According to DirecTV's standard residential contract, DirecTV "provides digital satellite entertainment programming and services." (Lonstein Affirmation, Ex. A, DirecTV Customer Agreement ("DirecTV Cust. Agmt.") at 1.) Furthermore, the contract limits service to "private non-commercial use" and prohibits viewing programming "in areas open to the public or in commercial establishments." (DirecTV Cust. Agmt. ¶ 1(h); DSOMF ¶ 18.). Under the contract, DirecTV "or any programming provider may prosecute violations of the foregoing against you [customer] or other responsible parties." (DirecTV Cust. Agmt. ¶ 1(h).)
Plaintiff had an arrangement with DirecTV such that if any DirecTV commercial customer sought to order or receive the fight from DirecTV, DirecTV would have sent that customer to J&J. (JG Aff. ¶ 16; Mader Aff. ¶ 7.) Nevertheless, according to DirecTV Senior Director of Fraud Management, it was possible for a commercial establishment to set up a residential account with DirecTV, pay residential rates for DirecTV services, but use the account in a commercial setting. (Mader Aff. ¶ 5.)
Plaintiff's agreement with TR included provisions about assertions of claims of piracy. Specifically, the agreement stated that "TR and [plaintiff], acting jointly, shall have the right to commence or settle any claim arising out of the alleged piracy, use[,] or proposed use of the telecast" anywhere in the United States. (Licensing Agreement ¶ 6; DSOMF ¶ 14.) Further, the parties agreed to "notify each other in writing and shall consult with each other and mutually agree before commencing or settling any [piracy] claim or litigation in the territory." (Licensing Agreement ¶ 6; DSOMF ¶ 15.) TR is not a party to this lawsuit.
Plaintiff filed the initial complaint on September 13, 2007, followed by an amended complaint filed February 6, 2008. Plaintiff brings three counts, each for violation of a separate provision of the Communications Act: § 605(a) (Count I), § 605(e)(4) (Count II), and § 553 (Count III). On October 17, 2008, the court dismissed Count II*fn5 and held that plaintiff could plead violations of § 605(a) and § 553 alternatively, but could eventually only recover under one of those sections, not both. Defendants answered the amended complaint on November 10, 2008. Plaintiff filed its motion for summary judgment on December 16, 2008. Defendants responded and plaintiff replied. On January 16, 2009, defendants filed their cross-motion for summary judgment, for which their supporting memorandum sets forth arguments almost identical to their response to plaintiff's motion.*fn6 Plaintiff responded.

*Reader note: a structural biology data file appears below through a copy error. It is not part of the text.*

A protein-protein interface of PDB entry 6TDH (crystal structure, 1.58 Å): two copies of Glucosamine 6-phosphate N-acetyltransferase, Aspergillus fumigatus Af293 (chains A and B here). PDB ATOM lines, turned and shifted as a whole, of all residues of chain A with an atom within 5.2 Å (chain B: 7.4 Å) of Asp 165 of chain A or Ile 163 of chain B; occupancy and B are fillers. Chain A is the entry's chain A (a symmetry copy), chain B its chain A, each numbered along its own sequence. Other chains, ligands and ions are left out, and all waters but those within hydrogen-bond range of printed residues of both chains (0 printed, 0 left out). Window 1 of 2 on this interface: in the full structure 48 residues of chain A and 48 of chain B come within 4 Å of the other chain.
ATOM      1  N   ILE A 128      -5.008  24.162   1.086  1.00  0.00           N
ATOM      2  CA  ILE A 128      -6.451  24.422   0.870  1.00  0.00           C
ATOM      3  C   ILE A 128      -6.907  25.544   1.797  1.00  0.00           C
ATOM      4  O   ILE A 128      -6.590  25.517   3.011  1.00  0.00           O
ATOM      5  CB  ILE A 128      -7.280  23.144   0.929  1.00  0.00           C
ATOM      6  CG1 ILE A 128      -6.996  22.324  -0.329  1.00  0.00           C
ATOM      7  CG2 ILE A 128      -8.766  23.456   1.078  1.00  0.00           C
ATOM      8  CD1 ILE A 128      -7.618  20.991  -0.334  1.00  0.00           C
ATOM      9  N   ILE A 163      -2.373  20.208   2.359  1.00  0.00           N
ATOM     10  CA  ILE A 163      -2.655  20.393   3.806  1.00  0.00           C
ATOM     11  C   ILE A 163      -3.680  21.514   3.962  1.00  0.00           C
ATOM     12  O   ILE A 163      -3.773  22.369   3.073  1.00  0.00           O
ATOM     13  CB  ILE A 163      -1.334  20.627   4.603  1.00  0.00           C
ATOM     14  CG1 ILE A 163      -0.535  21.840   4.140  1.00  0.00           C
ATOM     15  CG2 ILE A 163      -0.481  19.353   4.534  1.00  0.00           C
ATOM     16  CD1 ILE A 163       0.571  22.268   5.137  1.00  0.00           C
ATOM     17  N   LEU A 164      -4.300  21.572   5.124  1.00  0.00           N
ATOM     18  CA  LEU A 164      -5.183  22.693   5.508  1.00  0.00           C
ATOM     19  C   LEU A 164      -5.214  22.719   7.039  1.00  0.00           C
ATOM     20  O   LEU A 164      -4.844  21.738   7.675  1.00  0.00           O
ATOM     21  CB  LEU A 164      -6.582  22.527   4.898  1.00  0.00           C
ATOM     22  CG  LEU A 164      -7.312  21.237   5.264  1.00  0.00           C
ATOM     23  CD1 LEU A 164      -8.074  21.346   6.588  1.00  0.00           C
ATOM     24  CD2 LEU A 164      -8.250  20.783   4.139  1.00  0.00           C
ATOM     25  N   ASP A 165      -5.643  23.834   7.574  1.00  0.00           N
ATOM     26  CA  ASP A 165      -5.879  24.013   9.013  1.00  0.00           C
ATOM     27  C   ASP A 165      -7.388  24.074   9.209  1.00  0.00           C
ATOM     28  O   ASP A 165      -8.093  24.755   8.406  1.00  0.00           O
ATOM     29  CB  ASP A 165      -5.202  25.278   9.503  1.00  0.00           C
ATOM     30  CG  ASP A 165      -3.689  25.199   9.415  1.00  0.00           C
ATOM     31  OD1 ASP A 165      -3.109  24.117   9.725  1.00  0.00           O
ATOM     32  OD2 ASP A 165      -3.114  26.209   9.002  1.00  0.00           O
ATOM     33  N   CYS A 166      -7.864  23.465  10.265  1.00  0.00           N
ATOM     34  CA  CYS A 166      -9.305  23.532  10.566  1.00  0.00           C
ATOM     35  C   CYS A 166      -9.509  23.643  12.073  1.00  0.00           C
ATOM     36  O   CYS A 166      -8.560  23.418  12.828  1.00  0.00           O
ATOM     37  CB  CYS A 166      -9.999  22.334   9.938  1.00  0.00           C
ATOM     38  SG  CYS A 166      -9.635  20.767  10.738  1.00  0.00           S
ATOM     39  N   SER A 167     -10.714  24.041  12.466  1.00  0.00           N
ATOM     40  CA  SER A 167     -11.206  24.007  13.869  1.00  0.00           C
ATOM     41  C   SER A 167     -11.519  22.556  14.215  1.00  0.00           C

II. Standard of Review
Either party to a lawsuit may file a motion for summary judgment, and it will be granted only "if the pleadings, depositions, answers to interrogatories, and admissions on file, together with the affidavits, if any, show that there is no genuine issue as to any material fact and that the moving party is entitled to judgment as a matter of law." Fed. R. Civ. P. 56(c). The moving party bears the initial burden of showing that there is no genuine issue of material fact. See Celotex Corp. v. Catrett, 477 U.S. 317, 323 (1986). Once the moving party has met its initial burden, the nonmoving party may not rely merely on bare assertions, conclusory allegations, or suspicions, see Fireman's Ins. Co. v. DuFresne, 676 F.2d 965, 969 (3d Cir. 1982), but instead must present "specific facts showing that there is a genuine issue for trial," Matsushita Elec. Indus. Co. v. Zenith Radio Corp., 475 U.S. 574, 586 n.10 (1986) (quoting Fed. R. Civ. P. 56(e)). "If the [nonmoving] party does not so respond, summary judgment should, if appropriate, be entered against that party." Fed. R. Civ. P. 56(e)(2).
"Facts that could alter the outcome are 'material,' and disputes are 'genuine' if evidence exists from which a rational person could conclude that the position of the person with the burden of proof on the disputed issue is correct." Ideal Dairy Farms, Inc. v. John Labatt, Ltd., 90 F.3d 737, 743 (3d Cir. 1996) (citation omitted). For elements on which the nonmoving party bears the burden of production, the party must show more than "[t]he mere existence of a scintilla of evidence," but instead must present concrete evidence supporting each essential element of its claim. Anderson v. Liberty Lobby, Inc., 477 U.S. 242, 252 (1986); Celotex, 477 U.S. at 322-23. Thus, "[w]here the record taken as a whole could not lead a rational trier of fact to find for the nonmoving party, there is no 'genuine issue for trial.'" Matsushita, 475 U.S. at 587 (citations omitted).
When a court evaluates a motion for summary judgment, "[t]he evidence of the non-movant is to be believed." Anderson, 477 U.S. at 255. Furthermore, "[a]ll justifiable inferences are to be drawn in [the nonmoving party's] favor." Id. "Summary judgment may not be granted . . . if there is a disagreement over what inferences can be reasonably drawn from the facts even if the facts are undisputed." Ideal Dairy, 90 F.3d at 744 (citation omitted). However, "an inference based upon a speculation or conjecture does not create a material factual dispute sufficient to defeat entry of summary judgment." Robertson v. Allied Signal, Inc., 914 F.2d 360, 382 n.12 (3d Cir. 1990) (citation omitted). Where, as here, the parties have filed cross-motions for summary judgment, "Rule 56(c) does not mean that the case will necessarily be resolved at the summary judgment stage . . . Each party must still establish that no genuine issue of material fact exists and that it is entitled to judgment as a matter of law." Atl. Used Auto Parts v. City of Phila., 957 F. Supp. 622, 626 (E.D. Pa. 1997).